When we think about international relations, we most often think about war. Given the horrors, tensions, and fears associated with war, this is understandable. However, given the number of countries that exist, war is rare. In fact, most of international politics concerns cooperation. Thus, a truly interesting question is, Why do wars happen? The tendency in fiction to explain wars as accidents flies in the face of reality. Wars are not accidents; they are the results of conscious, rational actions. Spurred by the horrors of World War I, scholars were motivated to focus on peace. World events ultimately put a damper on idealism, which led scholars to embrace realism as an explanation. Realism, with its presumptions that international relations can be explained in terms of strategy, rational action, and power in an anarchic environment, did not explain every war.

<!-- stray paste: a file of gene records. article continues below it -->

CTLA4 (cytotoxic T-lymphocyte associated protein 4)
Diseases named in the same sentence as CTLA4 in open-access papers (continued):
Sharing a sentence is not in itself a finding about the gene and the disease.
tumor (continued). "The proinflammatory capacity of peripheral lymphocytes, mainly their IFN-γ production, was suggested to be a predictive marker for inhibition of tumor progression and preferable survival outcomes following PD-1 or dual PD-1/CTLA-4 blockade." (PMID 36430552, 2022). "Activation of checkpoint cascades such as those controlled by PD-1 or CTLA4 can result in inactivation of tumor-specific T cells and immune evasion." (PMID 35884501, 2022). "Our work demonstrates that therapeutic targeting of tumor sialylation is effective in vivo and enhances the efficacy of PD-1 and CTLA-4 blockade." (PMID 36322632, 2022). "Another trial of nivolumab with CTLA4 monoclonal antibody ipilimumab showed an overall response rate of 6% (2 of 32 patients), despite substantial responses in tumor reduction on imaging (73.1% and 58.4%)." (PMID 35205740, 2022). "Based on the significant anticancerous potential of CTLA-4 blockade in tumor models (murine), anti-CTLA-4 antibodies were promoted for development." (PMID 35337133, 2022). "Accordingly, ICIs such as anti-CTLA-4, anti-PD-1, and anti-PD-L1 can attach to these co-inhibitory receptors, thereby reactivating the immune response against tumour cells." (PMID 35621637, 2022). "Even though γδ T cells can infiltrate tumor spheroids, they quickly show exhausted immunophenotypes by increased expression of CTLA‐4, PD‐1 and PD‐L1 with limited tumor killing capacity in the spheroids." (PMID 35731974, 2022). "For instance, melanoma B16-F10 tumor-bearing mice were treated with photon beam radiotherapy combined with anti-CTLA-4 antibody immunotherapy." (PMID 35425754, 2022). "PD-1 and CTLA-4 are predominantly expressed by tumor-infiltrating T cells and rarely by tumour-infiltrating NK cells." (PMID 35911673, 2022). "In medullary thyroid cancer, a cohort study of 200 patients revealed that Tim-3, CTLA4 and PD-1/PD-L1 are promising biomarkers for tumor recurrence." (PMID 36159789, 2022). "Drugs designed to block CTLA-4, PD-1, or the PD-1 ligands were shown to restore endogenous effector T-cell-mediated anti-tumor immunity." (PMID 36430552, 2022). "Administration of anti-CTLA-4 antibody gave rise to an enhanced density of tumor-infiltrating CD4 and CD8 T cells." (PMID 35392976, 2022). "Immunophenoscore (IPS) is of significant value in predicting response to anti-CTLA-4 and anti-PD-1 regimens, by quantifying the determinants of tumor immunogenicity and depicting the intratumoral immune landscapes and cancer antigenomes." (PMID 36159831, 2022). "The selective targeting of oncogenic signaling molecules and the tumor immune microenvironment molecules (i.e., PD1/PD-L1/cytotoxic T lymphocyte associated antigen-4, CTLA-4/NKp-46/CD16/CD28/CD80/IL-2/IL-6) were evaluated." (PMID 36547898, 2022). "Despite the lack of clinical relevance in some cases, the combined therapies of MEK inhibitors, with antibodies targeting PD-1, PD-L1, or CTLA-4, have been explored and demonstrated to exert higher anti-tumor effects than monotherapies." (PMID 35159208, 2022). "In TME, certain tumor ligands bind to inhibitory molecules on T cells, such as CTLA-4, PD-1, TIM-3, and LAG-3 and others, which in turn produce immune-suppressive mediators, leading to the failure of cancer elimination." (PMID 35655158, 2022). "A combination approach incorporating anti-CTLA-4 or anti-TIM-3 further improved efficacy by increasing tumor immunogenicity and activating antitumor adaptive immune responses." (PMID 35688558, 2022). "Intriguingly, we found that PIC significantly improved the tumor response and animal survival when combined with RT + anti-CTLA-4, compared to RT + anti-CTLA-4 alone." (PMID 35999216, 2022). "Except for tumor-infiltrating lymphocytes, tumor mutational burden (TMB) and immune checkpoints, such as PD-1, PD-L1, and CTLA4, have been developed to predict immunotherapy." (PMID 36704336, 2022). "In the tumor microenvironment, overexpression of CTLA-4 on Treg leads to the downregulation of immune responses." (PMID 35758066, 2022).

Scholars taking the approach of Foreign Policy Analysis challenged liberalism’s presumptions that the internal workings of governments do not matter. Political scientists have paid a lot of attention to the fact that democracies do not fight one another, although scholars do not agree about why this is. Other schools of thought have emerged to explain international relations. Among these, one focuses on the dominance of a nation, another focuses on the global economy, and yet another focuses on the global influence of the news media.
Students should learn two very important lessons from this chapter. First, there is no one simple theory that explains global interaction; international relations are complex and multifaceted. War, albeit attention grabbing, is only one part of this complex labyrinth. Second, from now on you will find it difficult to purchase a pair of sneakers without your mind wandering off to consider cores and peripheries.